Over the years, medications changed, counselors changed, locations changed, but the condition was always there—relentless. Bipolar disorder takes me to a place I call the Nothingness. Sometimes my thoughts are like a game show wheel that some outside force spins again and again. Sometimes, a darkening of my senses descends, causing my thoughts to fold and turn inside out. Thoughts come in slower and slower waves until they threaten to disappear entirely. It has been a daily battle for over 40 years, a battle I hope I will win and then someday die of natural causes and not the Nothingness.
Five months ago, my husband and sanctuary of love died of cancer. I feared the worst for myself. I made a list of hospitals that were okay and those that weren’t for when I fell apart—I was ready for the end. But that isn’t what happened.
When Bill once passed out during chemotherapy treatment, I called my brother Jim who lived four hours away. He said, ”I am on my way.” Ten days later Bill died at home. At that moment, a sensation something like energy rushed into my chest. It was a feeling of power and love and it filled me. I experienced a shift in how I viewed myself. And with that love and power came a calmness.
Jim helped me pack up and move to Gig Harbor to live with him. I have my own room, which is my art studio plus a bed. I wake up every morning with a great ache at Bill’s physical absence, but there is also gratitude that fills me and gives me strength. What Bill’s love taught me is that I am loveable, creative, smart, and funny. My mind is grounded in reality and the Nothingness has not swallowed me as expected. Daily I do what everyone who survives bipolar disorder does: I take my medications, manage my stress, create art, give of myself to new friends and my spiritual community, and, most surprising to me, I continue to draw on the strength of Bill’s love that still lives in my soul. This is not my end.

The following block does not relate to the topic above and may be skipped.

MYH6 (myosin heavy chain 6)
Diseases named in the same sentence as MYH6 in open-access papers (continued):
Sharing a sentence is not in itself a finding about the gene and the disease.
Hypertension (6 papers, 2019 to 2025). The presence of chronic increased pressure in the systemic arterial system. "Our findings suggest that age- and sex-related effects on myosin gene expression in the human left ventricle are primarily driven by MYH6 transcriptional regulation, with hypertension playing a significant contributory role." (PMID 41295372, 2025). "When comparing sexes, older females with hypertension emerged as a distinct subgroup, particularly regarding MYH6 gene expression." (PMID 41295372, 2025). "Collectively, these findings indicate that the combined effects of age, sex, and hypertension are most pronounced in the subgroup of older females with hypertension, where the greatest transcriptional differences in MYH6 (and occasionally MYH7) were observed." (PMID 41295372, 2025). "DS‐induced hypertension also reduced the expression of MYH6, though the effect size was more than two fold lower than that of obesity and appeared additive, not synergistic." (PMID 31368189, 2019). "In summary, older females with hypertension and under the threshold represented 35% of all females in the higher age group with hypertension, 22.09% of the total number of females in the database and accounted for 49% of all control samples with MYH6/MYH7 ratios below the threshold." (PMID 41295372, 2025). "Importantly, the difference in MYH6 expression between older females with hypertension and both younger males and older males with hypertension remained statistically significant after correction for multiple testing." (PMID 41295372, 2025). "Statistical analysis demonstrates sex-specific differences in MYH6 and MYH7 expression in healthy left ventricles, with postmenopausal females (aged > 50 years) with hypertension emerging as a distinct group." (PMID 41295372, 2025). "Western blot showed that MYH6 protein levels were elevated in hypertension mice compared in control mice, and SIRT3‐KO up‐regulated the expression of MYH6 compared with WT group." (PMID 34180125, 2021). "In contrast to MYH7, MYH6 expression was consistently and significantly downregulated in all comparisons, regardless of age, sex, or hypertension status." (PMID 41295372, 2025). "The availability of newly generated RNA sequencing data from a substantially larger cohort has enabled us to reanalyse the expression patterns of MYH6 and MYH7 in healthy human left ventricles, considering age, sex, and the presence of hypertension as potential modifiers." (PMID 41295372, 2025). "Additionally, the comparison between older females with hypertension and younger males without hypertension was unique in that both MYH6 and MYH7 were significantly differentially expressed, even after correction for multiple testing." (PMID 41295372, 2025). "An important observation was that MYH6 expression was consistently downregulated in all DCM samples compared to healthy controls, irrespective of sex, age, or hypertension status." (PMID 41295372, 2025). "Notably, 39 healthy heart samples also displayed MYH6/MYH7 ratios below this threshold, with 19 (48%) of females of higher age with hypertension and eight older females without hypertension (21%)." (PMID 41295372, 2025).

The Nothingness was like a wind that blew and bent me as though I were only a tiny tree. However, the years of persistence and the love of others have helped me grow into a mature tree; now that wind only flutters my leaves. A new artist friend said to me over tea, “You are so strong, so full of joy and peace.” I realized that no one had ever said that to me before. I felt that, yes, I can survive and grow in this world. I feel alive. I feel gratitude and that sustains me.
Sheri is the author of the Dark Side of the Mood and creates stuffed animals she calls Unity Babies to teach the concept of Unity in Diversity. She has been a member of the Baha’i faith for over 45 year and holds a master’s degree in health education and minors in art and dance.